This article discusses the fracking industry’s future, and it is not financially sound. The Next Financial Crisis Lurks Underground. Fueled by debt and years of easy credit, America’s energy boom is on shaky footing.
About 20 years ago, an entrepreneur named George Mitchell proved that it was possible to get lots of oil and gas out of parts of the earth long thought to be sucked dry, by injecting liquid at high pressure into a horizontal well below the surface. About 10 years ago, fracking — the common term for this process — began in earnest.
In that short amount of time, fracking in America has turned the energy world upside down. A decade and a half ago, Congress was hand-wringing about impending shortages of oil and natural gas. By the end of 2015, President Barack Obama lifted the ban against oil exports. Today, America is the world’s largest producer of natural gas and is an oil powerhouse, ready to eclipse both Saudi Arabia and Russia.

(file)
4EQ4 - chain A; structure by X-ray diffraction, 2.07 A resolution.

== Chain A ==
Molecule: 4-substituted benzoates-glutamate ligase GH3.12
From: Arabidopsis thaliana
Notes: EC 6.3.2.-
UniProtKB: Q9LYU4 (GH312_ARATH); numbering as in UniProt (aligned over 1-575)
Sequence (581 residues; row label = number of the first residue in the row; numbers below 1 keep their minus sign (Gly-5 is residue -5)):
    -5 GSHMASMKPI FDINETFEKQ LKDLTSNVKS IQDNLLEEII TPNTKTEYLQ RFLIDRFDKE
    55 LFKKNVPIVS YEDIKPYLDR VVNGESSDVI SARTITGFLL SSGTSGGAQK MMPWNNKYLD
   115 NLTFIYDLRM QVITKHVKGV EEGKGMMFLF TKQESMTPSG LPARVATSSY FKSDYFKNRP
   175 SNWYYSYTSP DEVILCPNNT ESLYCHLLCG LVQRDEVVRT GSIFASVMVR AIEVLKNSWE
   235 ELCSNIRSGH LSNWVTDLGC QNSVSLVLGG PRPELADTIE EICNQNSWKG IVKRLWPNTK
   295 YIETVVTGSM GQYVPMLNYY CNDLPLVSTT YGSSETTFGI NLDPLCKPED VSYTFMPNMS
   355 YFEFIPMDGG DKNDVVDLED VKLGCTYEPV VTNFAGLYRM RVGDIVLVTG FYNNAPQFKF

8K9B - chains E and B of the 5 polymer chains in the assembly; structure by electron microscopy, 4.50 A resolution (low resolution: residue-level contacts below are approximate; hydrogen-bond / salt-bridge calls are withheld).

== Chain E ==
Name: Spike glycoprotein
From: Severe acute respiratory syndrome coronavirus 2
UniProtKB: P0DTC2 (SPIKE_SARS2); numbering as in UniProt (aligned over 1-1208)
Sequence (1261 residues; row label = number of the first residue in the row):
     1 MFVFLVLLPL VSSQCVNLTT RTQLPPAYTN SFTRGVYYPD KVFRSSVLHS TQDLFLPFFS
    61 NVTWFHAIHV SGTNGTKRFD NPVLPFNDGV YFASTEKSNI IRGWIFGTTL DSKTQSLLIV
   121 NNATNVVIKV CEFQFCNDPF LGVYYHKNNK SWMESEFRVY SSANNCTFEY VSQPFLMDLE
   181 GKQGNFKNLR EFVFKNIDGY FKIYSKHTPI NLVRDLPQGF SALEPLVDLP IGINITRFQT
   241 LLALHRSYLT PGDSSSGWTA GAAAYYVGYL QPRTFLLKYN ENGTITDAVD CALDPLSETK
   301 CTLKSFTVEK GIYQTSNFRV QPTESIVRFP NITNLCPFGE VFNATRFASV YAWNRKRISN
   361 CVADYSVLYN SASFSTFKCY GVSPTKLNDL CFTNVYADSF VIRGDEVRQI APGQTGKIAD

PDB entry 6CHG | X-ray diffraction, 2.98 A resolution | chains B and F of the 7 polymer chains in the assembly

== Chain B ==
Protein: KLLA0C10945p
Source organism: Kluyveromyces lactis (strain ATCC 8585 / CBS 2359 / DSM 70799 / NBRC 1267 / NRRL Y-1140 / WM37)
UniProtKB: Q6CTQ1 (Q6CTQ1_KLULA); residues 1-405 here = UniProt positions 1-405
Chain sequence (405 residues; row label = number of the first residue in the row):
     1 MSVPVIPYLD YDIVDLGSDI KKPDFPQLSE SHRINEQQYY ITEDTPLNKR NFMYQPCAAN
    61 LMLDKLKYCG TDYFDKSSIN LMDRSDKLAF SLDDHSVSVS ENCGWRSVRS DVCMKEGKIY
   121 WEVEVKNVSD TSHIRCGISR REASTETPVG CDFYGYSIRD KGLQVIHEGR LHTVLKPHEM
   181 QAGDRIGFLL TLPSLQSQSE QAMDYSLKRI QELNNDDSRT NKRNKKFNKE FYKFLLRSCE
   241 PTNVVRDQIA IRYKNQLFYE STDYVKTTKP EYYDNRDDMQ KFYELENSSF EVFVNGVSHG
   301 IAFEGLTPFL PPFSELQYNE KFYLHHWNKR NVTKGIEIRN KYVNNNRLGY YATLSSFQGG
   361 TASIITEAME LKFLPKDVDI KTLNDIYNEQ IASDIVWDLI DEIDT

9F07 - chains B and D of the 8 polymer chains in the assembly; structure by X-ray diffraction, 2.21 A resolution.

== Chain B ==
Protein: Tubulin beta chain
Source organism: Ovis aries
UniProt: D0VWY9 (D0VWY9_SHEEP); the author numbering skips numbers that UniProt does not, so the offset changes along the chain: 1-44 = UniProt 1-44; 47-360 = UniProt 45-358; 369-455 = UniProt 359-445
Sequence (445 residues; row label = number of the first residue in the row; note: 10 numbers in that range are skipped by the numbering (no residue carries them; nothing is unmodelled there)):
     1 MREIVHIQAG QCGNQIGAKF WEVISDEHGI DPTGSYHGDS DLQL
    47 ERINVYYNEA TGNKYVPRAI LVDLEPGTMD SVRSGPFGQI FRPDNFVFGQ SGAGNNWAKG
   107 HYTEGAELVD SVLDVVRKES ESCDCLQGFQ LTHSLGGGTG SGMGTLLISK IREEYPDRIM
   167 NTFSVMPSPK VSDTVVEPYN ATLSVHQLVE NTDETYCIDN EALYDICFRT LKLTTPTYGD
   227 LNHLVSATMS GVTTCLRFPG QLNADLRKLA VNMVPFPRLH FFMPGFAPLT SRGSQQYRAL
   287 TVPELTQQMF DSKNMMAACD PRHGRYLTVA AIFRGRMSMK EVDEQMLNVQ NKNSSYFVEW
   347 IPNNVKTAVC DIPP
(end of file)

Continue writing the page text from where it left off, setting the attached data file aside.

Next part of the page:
This has led to muscular claims about American energy wealth. Erik Norland, executive director of CME Group, a derivatives marketplace, calls fracking “one of the top five things reshaping geopolitics.”
This radical change has resulted in widespread concern about the impact of fracking on the environment, about earthquakes and water contamination. But another, less well-known controversy may prove to be more important.
Some of fracking’s biggest skeptics are on Wall Street. They argue that the industry’s financial foundation is unstable: Frackers haven’t proven that they can make money. “The industry has a very bad history of money going into it and never coming out,” says the hedge fund manager Jim Chanos, who founded one of the world’s largest short-selling hedge funds. The 60 biggest exploration and production firms are not generating enough cash from their operations to cover their operating and capital expenses. In aggregate, from mid-2012 to mid-2017, they had negative free cash flow of $9 billion per quarter.